FLORIDA (WTXL) — Saturday, October 10, marks the second anniversary of Hurricane Michael’s landfall as a brutal Category 5 storm.
With peak winds of more than 160 mph, the storm made landfall near Mexico Beach, Florida around 12:30 p.m., becoming the first and strongest storm on record to make landfall in the region as a Category 5 hurricane.
In it's wake, Tyndall Air Force Base was extensively damaged, thousands were rendered homeless, schools were destroyed, hundreds of businesses were shuttered, and hundreds of thousands of acres of agricultural and timber land were wiped out.
At least 74 deaths were attributed to the storm: 59 in the United States and 15 in Central America. Fifty of those deaths occurred in Florida, with two happening here locally in Gadsden and Jackson counties.
In terms of wind velocity, Michael is tied with the San Felipe Hurricane of 1928 as the fourth strongest hurricane to strike the United States (including Puerto Rico) since 1900, behind the Labor Day Hurricane (1935), Camille (1969), and Andrew (1992).
Additionally, Michael's Oct. 10 landfall marks the latest date of a Category 5 hurricane landfall in the United States.
Michael is estimated to have caused approximately $25 billion in hurricane-related damage, according to an analysis by the National Oceanic and Atmospheric Administration.
Two years later, Florida Panhandle is slowly, but surely recovering. But one local organization says the path to recovery is far from over.
“The storm itself was traumatic, but that trauma has been compounded by a painfully slow recovery,” said Allan Bense, Co-Chair of Rebuild 850 and a former Speaker of the Florida House of Representative. “We’ve made progress, but there is still a long, long way to go.”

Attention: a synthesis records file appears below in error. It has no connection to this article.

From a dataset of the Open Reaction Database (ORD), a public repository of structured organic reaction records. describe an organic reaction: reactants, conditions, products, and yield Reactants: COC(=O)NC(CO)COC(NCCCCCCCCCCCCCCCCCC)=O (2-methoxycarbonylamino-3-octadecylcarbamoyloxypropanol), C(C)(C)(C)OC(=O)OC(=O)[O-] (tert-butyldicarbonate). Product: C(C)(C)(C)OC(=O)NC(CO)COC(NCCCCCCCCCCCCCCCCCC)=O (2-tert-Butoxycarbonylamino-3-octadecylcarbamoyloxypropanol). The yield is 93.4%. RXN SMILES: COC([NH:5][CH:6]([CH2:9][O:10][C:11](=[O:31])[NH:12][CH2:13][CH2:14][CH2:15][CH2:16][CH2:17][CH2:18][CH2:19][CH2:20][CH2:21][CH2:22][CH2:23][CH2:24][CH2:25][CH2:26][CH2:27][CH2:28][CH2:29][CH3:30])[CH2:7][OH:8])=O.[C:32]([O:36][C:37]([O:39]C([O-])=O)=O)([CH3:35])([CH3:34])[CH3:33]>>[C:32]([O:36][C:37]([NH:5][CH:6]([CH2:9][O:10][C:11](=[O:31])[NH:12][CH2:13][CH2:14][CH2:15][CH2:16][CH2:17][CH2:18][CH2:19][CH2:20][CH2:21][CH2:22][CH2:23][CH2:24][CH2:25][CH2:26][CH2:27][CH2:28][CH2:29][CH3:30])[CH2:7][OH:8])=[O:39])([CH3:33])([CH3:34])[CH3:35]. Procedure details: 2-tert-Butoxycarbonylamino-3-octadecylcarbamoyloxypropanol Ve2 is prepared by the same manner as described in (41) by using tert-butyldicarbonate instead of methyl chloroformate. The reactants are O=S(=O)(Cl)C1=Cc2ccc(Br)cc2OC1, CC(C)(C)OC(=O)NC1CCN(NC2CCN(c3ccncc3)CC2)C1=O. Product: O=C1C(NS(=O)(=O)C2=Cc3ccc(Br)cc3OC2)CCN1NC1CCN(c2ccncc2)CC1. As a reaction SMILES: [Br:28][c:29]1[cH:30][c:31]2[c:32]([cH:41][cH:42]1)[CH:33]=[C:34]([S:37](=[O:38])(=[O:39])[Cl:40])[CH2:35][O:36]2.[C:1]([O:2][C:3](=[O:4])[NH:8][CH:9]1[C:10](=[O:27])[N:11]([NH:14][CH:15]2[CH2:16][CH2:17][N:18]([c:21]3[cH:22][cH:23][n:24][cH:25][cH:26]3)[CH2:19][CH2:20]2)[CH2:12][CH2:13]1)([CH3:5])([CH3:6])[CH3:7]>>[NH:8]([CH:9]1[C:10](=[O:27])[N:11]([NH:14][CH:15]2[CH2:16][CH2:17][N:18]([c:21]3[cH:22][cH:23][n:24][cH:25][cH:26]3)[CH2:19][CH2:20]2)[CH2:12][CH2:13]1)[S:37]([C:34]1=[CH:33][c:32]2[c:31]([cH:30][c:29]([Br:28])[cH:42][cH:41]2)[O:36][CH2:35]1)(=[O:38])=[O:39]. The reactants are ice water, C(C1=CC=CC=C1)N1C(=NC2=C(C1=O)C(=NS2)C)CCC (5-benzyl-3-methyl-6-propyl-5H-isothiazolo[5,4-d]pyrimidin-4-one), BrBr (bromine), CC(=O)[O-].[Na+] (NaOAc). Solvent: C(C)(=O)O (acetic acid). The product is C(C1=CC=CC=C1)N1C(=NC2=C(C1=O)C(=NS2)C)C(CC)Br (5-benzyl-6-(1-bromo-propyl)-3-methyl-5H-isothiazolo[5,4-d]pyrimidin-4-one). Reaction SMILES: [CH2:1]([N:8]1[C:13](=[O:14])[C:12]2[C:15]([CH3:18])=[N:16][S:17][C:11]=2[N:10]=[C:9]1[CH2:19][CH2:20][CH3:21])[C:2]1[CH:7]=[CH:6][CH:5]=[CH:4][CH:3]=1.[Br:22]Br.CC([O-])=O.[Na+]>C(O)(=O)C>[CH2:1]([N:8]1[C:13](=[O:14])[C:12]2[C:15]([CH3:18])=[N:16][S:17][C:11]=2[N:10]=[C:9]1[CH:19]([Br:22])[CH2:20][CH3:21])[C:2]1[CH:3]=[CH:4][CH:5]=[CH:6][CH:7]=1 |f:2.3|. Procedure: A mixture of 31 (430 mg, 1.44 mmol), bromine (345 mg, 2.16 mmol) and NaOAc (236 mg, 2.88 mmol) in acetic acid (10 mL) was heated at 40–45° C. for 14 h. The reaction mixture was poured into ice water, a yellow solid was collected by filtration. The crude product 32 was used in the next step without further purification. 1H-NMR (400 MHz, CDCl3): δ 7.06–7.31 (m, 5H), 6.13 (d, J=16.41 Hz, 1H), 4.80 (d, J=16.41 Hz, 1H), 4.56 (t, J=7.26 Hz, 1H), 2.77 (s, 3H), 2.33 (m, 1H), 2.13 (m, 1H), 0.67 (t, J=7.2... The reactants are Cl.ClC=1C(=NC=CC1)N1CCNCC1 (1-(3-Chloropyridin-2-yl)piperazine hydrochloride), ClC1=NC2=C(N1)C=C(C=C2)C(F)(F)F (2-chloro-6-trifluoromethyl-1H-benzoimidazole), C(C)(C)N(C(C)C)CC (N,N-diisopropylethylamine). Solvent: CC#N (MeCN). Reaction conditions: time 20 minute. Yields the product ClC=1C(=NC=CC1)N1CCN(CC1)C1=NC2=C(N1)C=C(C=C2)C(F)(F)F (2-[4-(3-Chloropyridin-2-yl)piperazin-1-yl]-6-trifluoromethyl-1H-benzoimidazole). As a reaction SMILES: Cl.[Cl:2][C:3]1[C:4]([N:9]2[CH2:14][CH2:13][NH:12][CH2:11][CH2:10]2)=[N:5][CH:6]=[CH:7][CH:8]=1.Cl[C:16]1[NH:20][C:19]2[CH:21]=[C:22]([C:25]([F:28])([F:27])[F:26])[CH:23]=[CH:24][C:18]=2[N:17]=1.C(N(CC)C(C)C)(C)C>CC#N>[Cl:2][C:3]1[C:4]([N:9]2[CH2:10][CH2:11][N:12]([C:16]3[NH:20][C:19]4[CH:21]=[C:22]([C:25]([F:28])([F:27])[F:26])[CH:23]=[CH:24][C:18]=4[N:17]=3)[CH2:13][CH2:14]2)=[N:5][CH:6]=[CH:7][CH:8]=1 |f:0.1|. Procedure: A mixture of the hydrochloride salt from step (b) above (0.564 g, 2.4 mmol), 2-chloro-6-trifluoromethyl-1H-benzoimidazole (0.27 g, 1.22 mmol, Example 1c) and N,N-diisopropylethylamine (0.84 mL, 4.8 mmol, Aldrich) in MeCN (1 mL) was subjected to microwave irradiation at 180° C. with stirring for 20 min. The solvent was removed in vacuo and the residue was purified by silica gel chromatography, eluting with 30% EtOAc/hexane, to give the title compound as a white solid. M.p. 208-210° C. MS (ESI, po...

The nonprofit, all-volunteer organization is calling for the continued donations, tourism visits, and investment in the Panhandle region.
“Recovery from a devastating storm like Hurricane Michael is not a sprint -- it’s a marathon,” Former FEMA Administrator Craig Fugate said. “Even as we deal with new disasters like Hurricanes Sally and Delta, our leaders and our residents need to continue to provide the support that will allow the Panhandle to fully recover and avoid a death spiral. Without a continued focus, the economic fallout could last for generations.”
On the eve of the two-year anniversary of Hurricane Michael’s historic landfall, First Lady Casey DeSantis announced that counties still rebuilding from Hurricane Michael, including Franklin and Jackson counties, will be receiving an additional $5.2 million to support continuing efforts to expand telemental health services and rebuild early education facilities.
"With this new funding, we are helping to ensure that our youngest children – who without a doubt have been impacted by the trauma their parents, siblings and neighbors have endured – get the support they need to recover and get back to school and normal lives," said Casey DeSantis.
Since January 2019, the Florida's Division of Emergency Management has paid out more than $831 million for Hurricane Michael recovery.